But the old house has gone to ruin, and Santa Claus doesn’t live there any longer. You see he married about forty years ago; his wife was a Grundy, daughter of old Mrs. Grundy, of Fifth Avenue, of whom you’ve all heard. She married him for his money, and couldn’t put up with his plain way of living and his careless jollity. He is such an easy-going, good natured old soul, that she manages him without any trouble. So the first thing she did was to make him change his name to St. Nicholas; then she made him give up his old house, and move into town; then she sent away the reindeers, for she didn't know what Ma would say to such an outlandish turn-out; then she threw away his pipe because it was vulgar, and the first Christmas Eve that he went off and stayed out all night she had hysterics, an declared she’d go home to her Ma, and get a divorce if he ever did such a thing again. She’d have put a stop to his giving away toys every year, too, only she thought it looked well, and as it was, she wouldn’t let him make them himself any more, but compelled him to spend enormous sums in bringing them from Paris, and Vienna, and Nuremberg.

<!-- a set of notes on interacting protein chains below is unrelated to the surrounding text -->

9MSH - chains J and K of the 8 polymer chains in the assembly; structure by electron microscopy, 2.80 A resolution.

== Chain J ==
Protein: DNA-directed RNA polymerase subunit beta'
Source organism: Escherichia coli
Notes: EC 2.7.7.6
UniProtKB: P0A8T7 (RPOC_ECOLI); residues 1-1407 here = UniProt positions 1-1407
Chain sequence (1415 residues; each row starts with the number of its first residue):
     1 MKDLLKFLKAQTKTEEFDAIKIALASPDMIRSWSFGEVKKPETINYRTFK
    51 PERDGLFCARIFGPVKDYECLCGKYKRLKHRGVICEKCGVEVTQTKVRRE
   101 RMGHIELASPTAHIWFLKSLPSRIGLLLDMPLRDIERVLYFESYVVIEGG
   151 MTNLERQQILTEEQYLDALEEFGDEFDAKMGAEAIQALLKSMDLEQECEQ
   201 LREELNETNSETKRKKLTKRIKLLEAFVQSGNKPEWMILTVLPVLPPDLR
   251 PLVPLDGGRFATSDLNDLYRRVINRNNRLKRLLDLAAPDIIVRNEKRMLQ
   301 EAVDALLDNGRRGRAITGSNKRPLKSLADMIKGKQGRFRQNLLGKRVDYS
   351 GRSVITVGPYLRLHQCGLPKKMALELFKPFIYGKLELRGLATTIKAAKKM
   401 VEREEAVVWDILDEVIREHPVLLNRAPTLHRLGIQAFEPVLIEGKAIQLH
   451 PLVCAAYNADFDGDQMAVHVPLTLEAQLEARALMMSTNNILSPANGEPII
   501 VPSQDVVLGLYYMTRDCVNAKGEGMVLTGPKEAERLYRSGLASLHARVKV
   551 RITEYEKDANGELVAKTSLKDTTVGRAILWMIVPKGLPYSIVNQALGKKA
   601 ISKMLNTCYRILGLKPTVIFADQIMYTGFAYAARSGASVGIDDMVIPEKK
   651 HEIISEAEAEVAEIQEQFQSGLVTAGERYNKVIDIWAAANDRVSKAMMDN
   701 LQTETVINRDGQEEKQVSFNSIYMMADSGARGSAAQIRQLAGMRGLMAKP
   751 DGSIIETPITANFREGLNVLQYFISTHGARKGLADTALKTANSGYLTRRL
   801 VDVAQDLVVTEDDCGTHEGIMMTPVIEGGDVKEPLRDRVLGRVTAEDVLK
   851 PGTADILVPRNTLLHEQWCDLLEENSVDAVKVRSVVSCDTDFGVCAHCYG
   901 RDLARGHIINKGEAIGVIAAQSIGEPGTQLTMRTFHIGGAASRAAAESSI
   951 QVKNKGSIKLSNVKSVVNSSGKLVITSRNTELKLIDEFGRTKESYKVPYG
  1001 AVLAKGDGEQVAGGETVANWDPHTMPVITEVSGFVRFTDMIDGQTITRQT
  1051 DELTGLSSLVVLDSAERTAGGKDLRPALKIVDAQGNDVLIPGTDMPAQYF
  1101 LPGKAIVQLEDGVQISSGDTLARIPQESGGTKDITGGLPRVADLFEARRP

So now Santa Claus is St. Nicholas, and lives in a brown stone house on Fifth Avenue, a great deal handsomer than he can afford, and keeps a carriage, not because he wants it, but because Mrs. Shoddy, next door, keeps one; and love,s not to be jolly himself and to make everybody else so, but to please his wife’s mother. He has to give an awful pull, what with his wife’s extravagance, and the high prices of Parisian and Viennese toys, to make both ends meet, although he does speculate in stocks, and is very lucky. Instead of looking forward to Christmas with pleasure, and thinking what a good time he will have, he pulls out his ledger, and groans, and wonders how on earth he’s going to make his presents this year, and thinks he would stop giving them entirely, only he’s so mortally afraid of his mother-in-law, and he knows what she’d say if he did. So he borrows money wherever he can, and sends over to Paris for fans, and opera-glasses, and bon-bon boxes, and jewelry, and when they come he sits down in his parlor and lets his wife tell him just what to do with them. So she takes out her list and runs over the names; she has all the rich people down, for she is a religious woman, and the Bible says "unto him that hath, it shall be given." This is the way she talks: "The little Crœuses must have some very elegant things, of course; their mother’s a horrid old cat, but Crœsus could help you very much in business. And there are the Centlivres; we must pick out something magnificent for them; they give a party Christmas night: of course the presents will be on exhibition, and I shall sing with shame if any one else’s are handsomer than ours." So she goes on, until all the rich people are disposed of. Then Santa Claus asks: "How about the Brinkers, my dear?" The Brinkers are great favorites of his. "Good gracious, dearest! How often have I told you, you mustn't manifest such an interest in those Brinkers? What would Ma say if she knew you associated with such common people!" "But, I'm Dutch myself, pet." "Of course you are, darling, but there's no need of letting every one know it!" St. Nicholas hardly dares to do it, but he finally suggests very meekly: "The poor children, my darling." "Bother the poor children, my dear!" They're a most affectionate couple, you know. Then St. Nicholas sighs and sighs, and sends for his messengers, and they all come in with long faces, and take off big packages to the Crœsuses and the Centlivres, and the rest of them. The messengers do their work entirely as a matter of business, so there isn't a sign of a laugh, nor a symptom of a chuckle in the air next day. The little Crœsuses first cry, because they haven't received more, and then fight over what they have; then they eat too much French candy, and get sick and cross, and the whole house is filled with their noise. So mamma has a headache; and papa longs for his office, and misses the tick-tick of the stock telegraph, and thinks what a confounded nuisance holidays are. That is what Christmas is like in good society.